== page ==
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Cable Lubrication

Thought I'd share something with ya'll that I tried recently, and seems to have worked quite well.

Like most of you, I hope, I periodically lubricate all the cables on the bike. All the cables means just that, to include the speedo, enrichener, and throttle.  Talking mainly about the throttle cables here, this amounts to my taking the switch housing apart so I can remove the cable ends from the grip end.  I then feed 3-in-1 oil onto the exposed end and allow it to work its way through the sheath, stopping when I see the presence of oil at the carb end.  I also pull the throttle handle off the end of the bar and clean off any crud that may have accumulated in its bore and on the bar end.  Re-assembly consists of lubing the free ends of the cables with a little grease so they will pivot freely in the grip handle - AND - trying to remember how all of it fits back together so everything works. The end result is a throttle that works free and easy, and the peace of mind knowing that the ends are pivoting properly and not stressing the wires of the inner cable. The former is especially true if you've installed one of the Audiovox cruise controls.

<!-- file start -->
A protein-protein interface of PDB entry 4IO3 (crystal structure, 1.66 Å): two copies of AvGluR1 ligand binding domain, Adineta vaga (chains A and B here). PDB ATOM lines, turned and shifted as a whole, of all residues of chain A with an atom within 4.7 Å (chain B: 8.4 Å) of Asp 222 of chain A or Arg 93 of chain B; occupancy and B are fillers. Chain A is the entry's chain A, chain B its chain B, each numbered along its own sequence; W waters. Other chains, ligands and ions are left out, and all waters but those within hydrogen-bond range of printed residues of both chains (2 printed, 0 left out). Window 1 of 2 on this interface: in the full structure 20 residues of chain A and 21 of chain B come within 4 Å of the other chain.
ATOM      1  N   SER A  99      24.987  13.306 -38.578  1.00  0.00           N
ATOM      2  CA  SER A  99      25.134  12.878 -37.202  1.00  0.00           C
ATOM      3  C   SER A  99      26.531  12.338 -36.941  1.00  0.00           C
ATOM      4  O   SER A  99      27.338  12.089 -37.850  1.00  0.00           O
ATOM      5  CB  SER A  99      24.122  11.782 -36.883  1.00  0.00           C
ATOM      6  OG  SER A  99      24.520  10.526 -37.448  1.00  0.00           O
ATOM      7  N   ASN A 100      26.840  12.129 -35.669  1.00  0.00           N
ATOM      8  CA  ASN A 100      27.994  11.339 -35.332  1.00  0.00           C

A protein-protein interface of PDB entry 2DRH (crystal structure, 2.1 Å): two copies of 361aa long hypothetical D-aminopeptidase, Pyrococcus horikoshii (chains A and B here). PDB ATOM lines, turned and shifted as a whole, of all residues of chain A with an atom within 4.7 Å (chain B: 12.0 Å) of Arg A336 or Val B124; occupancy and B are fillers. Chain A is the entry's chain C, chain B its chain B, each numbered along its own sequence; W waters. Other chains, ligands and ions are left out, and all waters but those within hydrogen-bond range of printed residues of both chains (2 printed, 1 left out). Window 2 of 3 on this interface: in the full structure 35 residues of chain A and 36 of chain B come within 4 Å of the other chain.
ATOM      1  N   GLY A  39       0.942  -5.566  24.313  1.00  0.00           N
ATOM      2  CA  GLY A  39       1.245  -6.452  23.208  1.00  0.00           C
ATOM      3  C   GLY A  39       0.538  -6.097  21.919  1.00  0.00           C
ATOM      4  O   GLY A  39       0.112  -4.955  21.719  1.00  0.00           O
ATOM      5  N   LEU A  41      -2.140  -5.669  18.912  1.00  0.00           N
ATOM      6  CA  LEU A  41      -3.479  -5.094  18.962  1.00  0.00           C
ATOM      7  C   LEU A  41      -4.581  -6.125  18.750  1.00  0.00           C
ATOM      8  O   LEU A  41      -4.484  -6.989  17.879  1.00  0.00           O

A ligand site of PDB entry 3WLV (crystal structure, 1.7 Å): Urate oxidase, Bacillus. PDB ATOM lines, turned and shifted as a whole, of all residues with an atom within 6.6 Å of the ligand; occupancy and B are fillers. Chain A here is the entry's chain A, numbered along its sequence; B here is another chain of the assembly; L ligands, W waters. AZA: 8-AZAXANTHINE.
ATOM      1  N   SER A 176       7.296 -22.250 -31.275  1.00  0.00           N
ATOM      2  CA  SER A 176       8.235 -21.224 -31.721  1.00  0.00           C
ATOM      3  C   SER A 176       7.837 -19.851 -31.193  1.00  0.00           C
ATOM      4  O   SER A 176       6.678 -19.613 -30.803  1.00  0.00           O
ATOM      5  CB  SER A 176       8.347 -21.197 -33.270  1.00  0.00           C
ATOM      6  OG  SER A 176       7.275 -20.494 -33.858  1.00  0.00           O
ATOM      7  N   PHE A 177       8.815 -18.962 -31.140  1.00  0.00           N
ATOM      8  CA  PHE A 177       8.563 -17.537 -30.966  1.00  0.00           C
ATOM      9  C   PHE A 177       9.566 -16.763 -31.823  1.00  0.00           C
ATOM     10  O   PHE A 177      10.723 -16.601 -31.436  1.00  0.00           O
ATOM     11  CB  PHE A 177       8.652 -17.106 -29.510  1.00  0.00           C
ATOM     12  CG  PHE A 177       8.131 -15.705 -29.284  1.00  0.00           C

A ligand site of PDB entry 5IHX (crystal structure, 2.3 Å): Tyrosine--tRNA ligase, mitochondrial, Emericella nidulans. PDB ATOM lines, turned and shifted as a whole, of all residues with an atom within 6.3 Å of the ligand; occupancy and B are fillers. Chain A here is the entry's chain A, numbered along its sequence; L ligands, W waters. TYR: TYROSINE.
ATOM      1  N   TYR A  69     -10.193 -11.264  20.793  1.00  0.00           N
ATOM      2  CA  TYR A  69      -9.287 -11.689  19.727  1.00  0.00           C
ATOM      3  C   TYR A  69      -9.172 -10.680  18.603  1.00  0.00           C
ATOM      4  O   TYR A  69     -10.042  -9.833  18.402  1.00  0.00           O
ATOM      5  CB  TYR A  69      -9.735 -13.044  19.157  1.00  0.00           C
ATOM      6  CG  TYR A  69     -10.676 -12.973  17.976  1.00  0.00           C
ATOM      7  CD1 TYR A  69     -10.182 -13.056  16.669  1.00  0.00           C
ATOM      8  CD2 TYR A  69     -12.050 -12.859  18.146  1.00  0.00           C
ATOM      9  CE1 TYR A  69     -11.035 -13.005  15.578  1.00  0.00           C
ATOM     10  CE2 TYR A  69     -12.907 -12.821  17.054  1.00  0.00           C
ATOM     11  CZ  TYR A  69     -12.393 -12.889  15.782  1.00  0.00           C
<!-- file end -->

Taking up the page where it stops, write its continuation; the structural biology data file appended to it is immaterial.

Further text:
Way back when, I tried using a light lubricant (oil and grease) on the bar end, but this usually wound up causing a little resistance in the feel of the throttle.  Not a lot, but just enough to where it was annoying to me. I found that simply leaving them dry seemed to work the best.

A couple of months ago I had the pleasure of participating in a Pinewood Derby competition with my son.    The bottom line is that the car that runs the straightest, and whose axle/wheel combination offers the least amount of friction usually wins. The lubrication of choice is graphite, and lots of it.  Some people even go to the extreme by 'burnishing' a coating of the stuff into the bores of the plastic wheels. The trick is to get the plastic just hot enough to where the graphite will impregnate itself into it, but not melt and deform the hole the axle runs through. I didn't go to that extreme on the car or the throttle, but I sure gave them both a dusting of graphite. I worked the stuff into the paint of the bar end, and impaled one of them female thingies on a pencil and coated the bore of the throttle grip.

Once re-assembled, the difference in the feel of the throttle was immediately apparent - its operation was almost velvet-like.  The cruise, which worked flawlessly before, also seems to operate more smoothly. IMHO, it was time well spent.

I did this a couple of weeks ago and have detected no deterioration in the way it operates thus far - even after running through a couple decent rain showers and washing the bike once.  Time will tell.

Guy
 

Article By: Guy B. Young

August 2001 

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